How Bigotry Works

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Former NFL defensive back Wade Davis, has come out the closet:

Davis had won over the locker room, which is the very reason he never uttered a word about his sexual orientation. "You just want to be one of the guys, and you don't want to lose that sense of family," Davis says. "Your biggest fear is that you'll lose that camaraderie and family. I think about how close I was with Jevon and Samari. It's not like they'd like me less, it's that they have to protect their own brand." 

When I caught up with Kearse at the NFLPA's Rookie Premiere event in May, he still remembered Davis fondly a decade later. "That's my dog," Kearse said. He had no idea that Davis was gay until that event last month. "I know there have been a lot more than just Wade," Kearse said upon learning of Davis' sexual orientation. "It's just becoming more acceptable, which is a good thing so they can come out and not feel secluded." 

Eddie George was on the other side of the ball with the Titans while Davis was there. The former Heisman Trophy winner didn't know Davis was gay at the time, but he feels a gay athlete on that Titans team would have been accepted. "I don't see it as a problem," George said. "I don't think it would have been a problem at all."

Eddie George is smart guy and I think it's good that both he and Kearse still embrace Davis. But I suspect it would have very much been a problem for Davis to come out a decade ago. 

One reason why it's hard to see bigotry in people we respect and love, is that it's become a mark of shame. I would almost go so far as to say it's becoming a class marker, which is very different than saying that bigotry is restricted to a certain class. But we think of bigots we think of ignorance, stupidity, violence and a lack of decorum. No one really wants to associate their friends and family with those sorts of qualities.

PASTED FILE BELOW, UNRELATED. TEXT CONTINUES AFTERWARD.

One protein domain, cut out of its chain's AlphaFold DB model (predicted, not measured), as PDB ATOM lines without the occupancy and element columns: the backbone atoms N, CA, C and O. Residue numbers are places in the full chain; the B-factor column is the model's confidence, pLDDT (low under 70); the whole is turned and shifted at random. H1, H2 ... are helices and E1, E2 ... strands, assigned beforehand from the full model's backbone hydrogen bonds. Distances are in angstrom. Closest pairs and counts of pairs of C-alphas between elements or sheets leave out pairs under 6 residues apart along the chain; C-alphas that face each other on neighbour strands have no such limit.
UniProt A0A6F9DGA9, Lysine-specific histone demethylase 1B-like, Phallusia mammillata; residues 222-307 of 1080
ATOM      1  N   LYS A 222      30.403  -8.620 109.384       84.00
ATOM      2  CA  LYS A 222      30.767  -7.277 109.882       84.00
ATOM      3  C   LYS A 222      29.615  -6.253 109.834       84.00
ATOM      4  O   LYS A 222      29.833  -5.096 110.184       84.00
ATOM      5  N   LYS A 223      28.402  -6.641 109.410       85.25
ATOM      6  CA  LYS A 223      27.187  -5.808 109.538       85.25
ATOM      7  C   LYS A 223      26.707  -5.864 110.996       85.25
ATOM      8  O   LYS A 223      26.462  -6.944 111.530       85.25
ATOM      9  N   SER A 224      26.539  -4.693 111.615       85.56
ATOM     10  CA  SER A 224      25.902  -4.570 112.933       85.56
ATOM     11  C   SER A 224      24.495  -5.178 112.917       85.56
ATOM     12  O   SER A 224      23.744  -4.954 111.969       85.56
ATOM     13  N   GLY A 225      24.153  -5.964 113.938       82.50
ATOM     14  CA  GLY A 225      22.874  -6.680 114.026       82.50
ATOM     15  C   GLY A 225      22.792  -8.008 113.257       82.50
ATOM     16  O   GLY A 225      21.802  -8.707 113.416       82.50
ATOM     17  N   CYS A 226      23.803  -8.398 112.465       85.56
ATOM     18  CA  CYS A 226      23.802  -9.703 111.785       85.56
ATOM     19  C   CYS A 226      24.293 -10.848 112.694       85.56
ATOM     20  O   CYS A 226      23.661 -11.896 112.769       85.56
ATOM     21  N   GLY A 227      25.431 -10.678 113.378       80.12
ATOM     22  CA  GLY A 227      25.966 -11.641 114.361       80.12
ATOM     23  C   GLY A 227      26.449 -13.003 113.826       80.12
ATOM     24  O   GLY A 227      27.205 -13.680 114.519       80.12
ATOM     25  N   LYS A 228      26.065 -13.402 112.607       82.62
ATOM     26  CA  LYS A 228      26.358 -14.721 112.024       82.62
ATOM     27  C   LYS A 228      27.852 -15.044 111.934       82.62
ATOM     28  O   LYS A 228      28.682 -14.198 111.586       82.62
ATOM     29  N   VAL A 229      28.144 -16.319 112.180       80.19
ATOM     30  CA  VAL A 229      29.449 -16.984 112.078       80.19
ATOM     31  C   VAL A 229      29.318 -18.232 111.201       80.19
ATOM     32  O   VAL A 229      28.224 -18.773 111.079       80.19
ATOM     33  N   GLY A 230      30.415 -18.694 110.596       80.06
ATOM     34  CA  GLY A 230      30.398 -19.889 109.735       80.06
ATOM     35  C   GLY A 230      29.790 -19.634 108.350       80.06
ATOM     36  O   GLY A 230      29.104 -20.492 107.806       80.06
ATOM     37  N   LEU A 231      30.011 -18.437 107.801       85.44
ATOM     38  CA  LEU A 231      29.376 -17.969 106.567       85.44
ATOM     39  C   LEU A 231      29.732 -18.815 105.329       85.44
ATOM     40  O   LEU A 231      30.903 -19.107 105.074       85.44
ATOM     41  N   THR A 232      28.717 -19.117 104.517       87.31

This becomes increasingly true as the particular bigotry becomes less accepted, and shame comes into play. And so in the 19th century you virtually everyone you have any respect for, at some point, uttering kind words about white supremacy. I am not even convinced that everyone who spoke those words believed them. But the lack of shame frees us from having to analyze our impulses, and even when we have analyzed them we're still free to say what we want in order to be part of the crowd.

But as bigotries are increasingly marginalized we also marginalize evidence of them. One way we do that is by trying to make them the exclusive property of people who are themselves already marginalized. So everyone knows the rough history of segregation in the South, but considerably fewer people know how red-lining, block-busting, and mob violence shaped housing patterns in the North. We all know who George Wallace was. But Orville Hubbard kept the city of Dearborn nearly all-white well into the 70s, at which point he was still saying things like: 

"I don't keep the niggers out of Dearborn. I don't keep anybody out of Dearborn. I haven't done anything to encourage 'em. I don't do anything to discourage 'em."

Bigotry becomes a kind of ignorance, and thus a sin. And we tend to not want to see sin in those we relate to. We would like to think that the it would not have been "a problem at all" for a openly gay man to play in the NFL a decade ago. That, of course, leaves us with the fact that there still isn't one today.
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Ta-Nehisi Coates is a national correspondent at The Atlantic, where he writes about culture, politics, and social issues. He is the author of the memoir The Beautiful Struggle.

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